Mr Kittony and Radio Africa CEO Patrick Quarcoo are the only directors in Quadco. Betway is based in Nairobi.
Gamcode Limited, which trades as Betin, was registered locally on February 11, 2014 and is wholly owned by foreigners.
Mauritius-registered Samson Capital Investments Limited owns 90 per cent of Gamcode, while Italian national Leandro Giorgio Giouando has a 10 per cent stake in the betting firm. Mr Giouando and Mr Domenico Giovando are Gamcode’s only directors.
Jophece Yogo, a director at fund management firm Dry Associates and London Distillers, is listed as Gamcode’s company secretary.
Betin’s registered physical address is in Diani, but the firm’s main trading address is in Nairobi.
SportPesa has been a roaring success since it set up shop in Kenya in 2014, to become a betting sensation and one of the fastest growing companies in the East Africa region.
Its annual revenues crossed the Ksh100 billion ($1 billion) mark in under five years, helped by the revolutionary mobile money network. It would quickly step forward to the international stage after it announced a Ksh1.3 billion sponsorship deal with Everton FC. It was the biggest deal in the club’s sponsorship history. The firm would also set up a global headquarters in Liverpool.
Before it shot to global fame, it had entered smaller deals with Arsenal, Southampton and Hull City football clubs, as well as the Spanish La Liga and Italian entities.
The firm has however chosen to keep its ownership structure that includes Bulgarians and several Kenyans, who are now the centre of attention as the government cracks the whip on betting firms.
The most recent shareholder records seen by the Nation show that Nikolov Guerassim Nikolov, a Bulgarian who owns a 21 per cent stake in the company, making him one of the three biggest owners of the firm.
The other two largest shareholders are Gene Grand and Asenath Wachera Maina, who own a 21 per cent stake each. Grand is a foreigner and Ms Wacera is listed as a Kenyan in the records. In total, the three own 63 per cent.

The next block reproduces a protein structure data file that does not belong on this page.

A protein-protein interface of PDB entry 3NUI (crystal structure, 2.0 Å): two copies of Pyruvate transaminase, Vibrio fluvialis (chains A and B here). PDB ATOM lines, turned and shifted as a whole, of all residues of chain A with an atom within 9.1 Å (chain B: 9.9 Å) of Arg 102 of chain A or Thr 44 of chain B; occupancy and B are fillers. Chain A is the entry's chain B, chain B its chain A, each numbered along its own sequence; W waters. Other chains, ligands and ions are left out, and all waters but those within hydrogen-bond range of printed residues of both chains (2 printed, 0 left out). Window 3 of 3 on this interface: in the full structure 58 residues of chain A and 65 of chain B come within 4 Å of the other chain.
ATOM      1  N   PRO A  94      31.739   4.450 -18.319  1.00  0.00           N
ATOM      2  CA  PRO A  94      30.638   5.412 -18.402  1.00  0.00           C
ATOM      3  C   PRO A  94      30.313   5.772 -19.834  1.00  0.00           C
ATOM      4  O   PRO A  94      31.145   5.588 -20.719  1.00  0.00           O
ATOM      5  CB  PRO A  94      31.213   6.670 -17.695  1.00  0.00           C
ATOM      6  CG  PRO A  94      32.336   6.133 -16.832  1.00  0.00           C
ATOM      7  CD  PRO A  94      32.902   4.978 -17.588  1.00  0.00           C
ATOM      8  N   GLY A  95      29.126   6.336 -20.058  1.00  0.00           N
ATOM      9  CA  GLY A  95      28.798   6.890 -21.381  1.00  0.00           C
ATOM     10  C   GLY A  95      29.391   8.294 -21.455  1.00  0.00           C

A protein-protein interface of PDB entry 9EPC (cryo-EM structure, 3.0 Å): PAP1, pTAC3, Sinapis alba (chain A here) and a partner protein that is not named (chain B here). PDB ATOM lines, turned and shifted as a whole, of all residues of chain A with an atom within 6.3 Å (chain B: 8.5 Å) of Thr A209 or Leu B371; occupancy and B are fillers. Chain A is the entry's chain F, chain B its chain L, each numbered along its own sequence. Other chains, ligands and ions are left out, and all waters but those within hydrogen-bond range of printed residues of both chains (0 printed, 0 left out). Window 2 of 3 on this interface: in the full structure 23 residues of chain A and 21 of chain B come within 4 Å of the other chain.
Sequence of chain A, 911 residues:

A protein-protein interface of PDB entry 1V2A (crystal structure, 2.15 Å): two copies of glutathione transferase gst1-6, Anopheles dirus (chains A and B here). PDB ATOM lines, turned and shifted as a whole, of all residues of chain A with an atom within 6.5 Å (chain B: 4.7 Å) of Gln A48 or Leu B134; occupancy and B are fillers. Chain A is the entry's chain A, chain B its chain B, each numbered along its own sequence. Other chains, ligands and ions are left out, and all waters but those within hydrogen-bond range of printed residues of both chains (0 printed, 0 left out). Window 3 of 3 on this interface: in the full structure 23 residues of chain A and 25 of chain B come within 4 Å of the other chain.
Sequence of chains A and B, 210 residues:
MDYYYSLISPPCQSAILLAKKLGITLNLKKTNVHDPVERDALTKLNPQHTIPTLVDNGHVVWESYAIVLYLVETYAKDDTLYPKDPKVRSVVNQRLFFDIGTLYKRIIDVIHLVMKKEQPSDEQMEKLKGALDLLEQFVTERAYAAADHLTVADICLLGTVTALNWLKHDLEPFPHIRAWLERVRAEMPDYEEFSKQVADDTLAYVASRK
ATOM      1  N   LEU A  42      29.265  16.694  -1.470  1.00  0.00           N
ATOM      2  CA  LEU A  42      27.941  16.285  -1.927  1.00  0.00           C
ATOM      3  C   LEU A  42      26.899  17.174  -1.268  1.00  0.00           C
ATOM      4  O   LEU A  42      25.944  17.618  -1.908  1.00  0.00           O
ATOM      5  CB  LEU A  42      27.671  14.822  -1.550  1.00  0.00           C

Billionaire Paul Wanderi Ndung’u owns a 17 per cent stake in the betting firm. Other shareholders are Mr Ronald Karauri, who is the firm’s Chief Executive officer. He owns a 7 per cent stake in the firm.
Karauri is a former Kenya Airways pilot and is seen as the face of the company.
The other shareholders are Peter Kihanya Muiruri (1 per cent), Cellini Holdings Limited (3 per cent), Valentina Nikolaeva Mineva (3 per cent), Ivan Stoyanov Kalpakchiev (2 per cent), Francis Waweru Kiarie (1 per cent) and Robert Kenneth Wanyoike Macharia (3 per cent).
Arguably the oldest of the prominent gaming firms, Nanovas International (K) Limited was registered on January 25, 2010.
The firm trades as betPawa, and is wholly owned by foreigners.
Foreign firm Nanovas Limited owns 99.98 per cent of the Kenyan gaming firm, while tech start-up funder Nikolai Barnwell has a 0.02 per cent stake.
Mr Barnwell and Michael John Miller are the firm’s directors.
Betpawa’s company secretary is Susan Wanjiru Macharia, but information on the firm’s bankers, auditors and lawyers is not available.
The firm is based in Nairobi.
Premier Betting Kenya Limited was registered on February 17, 2012 with a fully foreign ownership structure.
London-based Editec Sarl Limited owns 99.8 per cent of Premier Bet’s shares, while Francis and Allan Galleri each have a 0.1 per cent stake.
MFI Office Solutions finance executive Nisma Abdulgafur Kana is the only local director. Britons Frank Albert Attal and Andrew Peter Batley are her co-directors.
Information on the firm’s lawyers, auditors, bankers and company secretary was however not available.
Majority-owned by foreigner Cary Underwood, Asian Betting and Gaming Enterprises Africa Ltd was registered on August 5, 2016.
Ms Underwood owns 99.9 per cent of the firm, while Louis Watts Stanley owns 0.1 per cent. The firm, which trades as Dafabet, has only one director — Ms Underwood.
Two years after starting operations in Kenya, Asian Betting and Gaming Enterprises found itself in the crosshairs of a court case over the name Dafabet.
A company registered as Dafabet Kenya claimed to own rights to the trade name, and sued to stop Ms Underwood’s company from using the name.
But Dafabet Kenya did not file summons to appear in the suit. Once a suit is filed, the plaintiff has 30 days to file a summons and serve the defendant with the same before the suit can proceed.
Justice Mary Kasango dismissed the suit owing to the absence of the summons.
Lina Arunkumar Kantaria is listed as Asian Betting and Gaming Enterprises Africa Limited’s company secretary.
Seal Capital Partners Ltd was registered on March 22, 2012, but also runs Elitebet.
Seal Capital is in turn fully owned by digital firm Oxygen Eight East Africa Limited.
Briton Keith Shane Leahy and Kenyan Brian Waluchio are listed as Seal Capital’s directors.
Mr Waluchio was last year barred from travelling outside Kenya owing to a tax dispute between Oxygen Eight, where he is the ICT director, and the Kenya Revenue Authority.